• Cut two onions into thin slices. Deep fry onions in oil until crispy and brown. [You can also use less oil and sauté onions very slowly until caramelized.]
  • Smother the top of the lentil/rice combo with cooked onions.  
cabbage salad

Cabbage salad:

  • 2 C. finely sliced cabbage
  • 2 cloves garlic, minced [or probably more]
  • ¼ C. olive oil
  • ¼ C. freshly squeezed lemon juice [or more]. Can use vinegar, but lemon is so right for this
  • ½ t. salt
  • Pomegranate seeds [not optional as they add color and zing.]
  • Optional: 2 T fresh or 1 T. dried mint, also green onions

The Dressing:

  • Pound garlic and salt in mortar and pestle.
  • Add lemon juice [or vinegar] and olive oil.
  • Whisk together and pour over cabbage. 
  • Toss. Refrigerate 1 hour or so to blend flavors.
  • Adjust seasonings.

To Serve:

Place Mujadarah on a plate. Top with cabbage salad. Salad must be crunchy because the cabbage rules!Janmarie

dinner with candles and wine at home

Hellenic Halloumi

For three years, in the early 1990s, we lived on the island of Cyprus in the eastern Mediterranean Sea. The capital, Nicosia, was divided in half by the Turkish invasion of 1974. After the conflict, U.N. troops kept peace along a border called The Green Line. This line divided the entire island between the Turkish occupied northern section and the Greek populated land to the south. We lived on the Greek Cypriot side of Nicosia. Although you could still see bullet holes in certain places, the old part of the city was very charming—vine covered walls, stone terraced tavernas, shops of pottery, pewter, and hand made lace, narrow cobbled lanes with flowers spilling out of pots.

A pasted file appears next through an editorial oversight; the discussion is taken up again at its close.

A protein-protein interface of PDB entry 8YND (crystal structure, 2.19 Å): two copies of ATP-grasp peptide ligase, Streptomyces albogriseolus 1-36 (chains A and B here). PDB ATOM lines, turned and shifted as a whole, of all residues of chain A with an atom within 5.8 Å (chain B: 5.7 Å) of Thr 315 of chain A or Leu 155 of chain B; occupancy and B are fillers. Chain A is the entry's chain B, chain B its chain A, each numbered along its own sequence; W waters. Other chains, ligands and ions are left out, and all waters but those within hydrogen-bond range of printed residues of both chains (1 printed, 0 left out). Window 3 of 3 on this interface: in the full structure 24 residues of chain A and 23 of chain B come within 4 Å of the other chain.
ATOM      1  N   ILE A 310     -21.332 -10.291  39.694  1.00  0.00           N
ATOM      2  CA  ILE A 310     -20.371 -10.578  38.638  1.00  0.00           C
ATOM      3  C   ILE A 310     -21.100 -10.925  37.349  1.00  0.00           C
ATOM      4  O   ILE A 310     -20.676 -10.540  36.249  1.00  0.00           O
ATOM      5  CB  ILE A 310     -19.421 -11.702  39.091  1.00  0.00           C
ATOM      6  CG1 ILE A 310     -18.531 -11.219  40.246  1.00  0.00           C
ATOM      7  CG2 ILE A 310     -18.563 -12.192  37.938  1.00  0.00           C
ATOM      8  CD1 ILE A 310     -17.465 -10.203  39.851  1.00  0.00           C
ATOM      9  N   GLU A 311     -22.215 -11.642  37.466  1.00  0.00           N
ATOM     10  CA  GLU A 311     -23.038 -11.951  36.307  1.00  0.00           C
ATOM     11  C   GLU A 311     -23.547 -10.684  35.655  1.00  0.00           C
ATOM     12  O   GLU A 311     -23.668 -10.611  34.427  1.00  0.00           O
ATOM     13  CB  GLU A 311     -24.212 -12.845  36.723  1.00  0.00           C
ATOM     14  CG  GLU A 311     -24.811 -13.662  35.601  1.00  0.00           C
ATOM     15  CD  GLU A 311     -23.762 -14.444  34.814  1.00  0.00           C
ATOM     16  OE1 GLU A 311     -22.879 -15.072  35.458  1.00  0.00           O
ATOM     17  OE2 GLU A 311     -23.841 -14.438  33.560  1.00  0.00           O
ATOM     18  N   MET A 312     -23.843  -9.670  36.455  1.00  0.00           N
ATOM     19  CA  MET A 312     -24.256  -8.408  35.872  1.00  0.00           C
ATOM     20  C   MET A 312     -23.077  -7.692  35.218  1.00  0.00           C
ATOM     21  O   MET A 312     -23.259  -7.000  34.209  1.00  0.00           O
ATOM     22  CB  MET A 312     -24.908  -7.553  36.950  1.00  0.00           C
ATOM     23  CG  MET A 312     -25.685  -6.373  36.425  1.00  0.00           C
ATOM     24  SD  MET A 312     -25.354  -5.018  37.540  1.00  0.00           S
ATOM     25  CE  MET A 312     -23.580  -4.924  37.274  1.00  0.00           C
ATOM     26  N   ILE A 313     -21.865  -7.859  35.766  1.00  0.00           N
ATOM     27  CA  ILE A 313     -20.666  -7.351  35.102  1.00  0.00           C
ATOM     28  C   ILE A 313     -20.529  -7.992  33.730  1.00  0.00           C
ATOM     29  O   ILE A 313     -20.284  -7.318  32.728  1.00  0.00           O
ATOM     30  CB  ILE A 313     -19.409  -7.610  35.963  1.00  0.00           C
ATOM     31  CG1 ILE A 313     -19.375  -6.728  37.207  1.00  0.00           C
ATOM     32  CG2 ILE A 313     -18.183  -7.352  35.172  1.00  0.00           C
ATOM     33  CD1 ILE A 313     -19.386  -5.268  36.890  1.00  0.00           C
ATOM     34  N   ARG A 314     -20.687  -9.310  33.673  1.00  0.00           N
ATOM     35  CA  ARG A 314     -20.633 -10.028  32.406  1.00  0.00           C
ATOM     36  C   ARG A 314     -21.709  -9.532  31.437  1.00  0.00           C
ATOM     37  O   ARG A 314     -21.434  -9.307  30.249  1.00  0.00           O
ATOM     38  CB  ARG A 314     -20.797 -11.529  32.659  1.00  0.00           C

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nicosia old town

We lived on the ground floor of a small apartment building adjacent to the International School of Cyprus [ISC], as it was called in those years. The kitchen and living room had glass doors that opened onto a large terrazzo-tiled terrace bordered by a white iron railing. It was overhung with willow branches from an enormous tree growing out of the garden of the Greek restaurant on the hillside just below.

In warm weather, sounds of clinking glassware and cutlery drifted upward as tables were set for dinner on the patio. We befriended the owner and sometimes he beckoned us to join him for a late night glass of wine. When the last diners departed, we tiptoed down the stone stairs between our terrace and his restaurant to have a drink and conversation under candle lanterns in the willow tree.

I met Janmarie during our first year in Cyprus. Her four children attended ISC. After dropping them off in the morning, she was at my kitchen table for coffee by 8:30AM. Every day. We became good friends over those visits, talking easily about many things.

Sometimes morning coffee conversations merged into lunchtime hunger. When this happened, particularly in the wintertime, Janmarie would say, “Let’s go for some Halloumi.” We headed downtown to the old part of the city.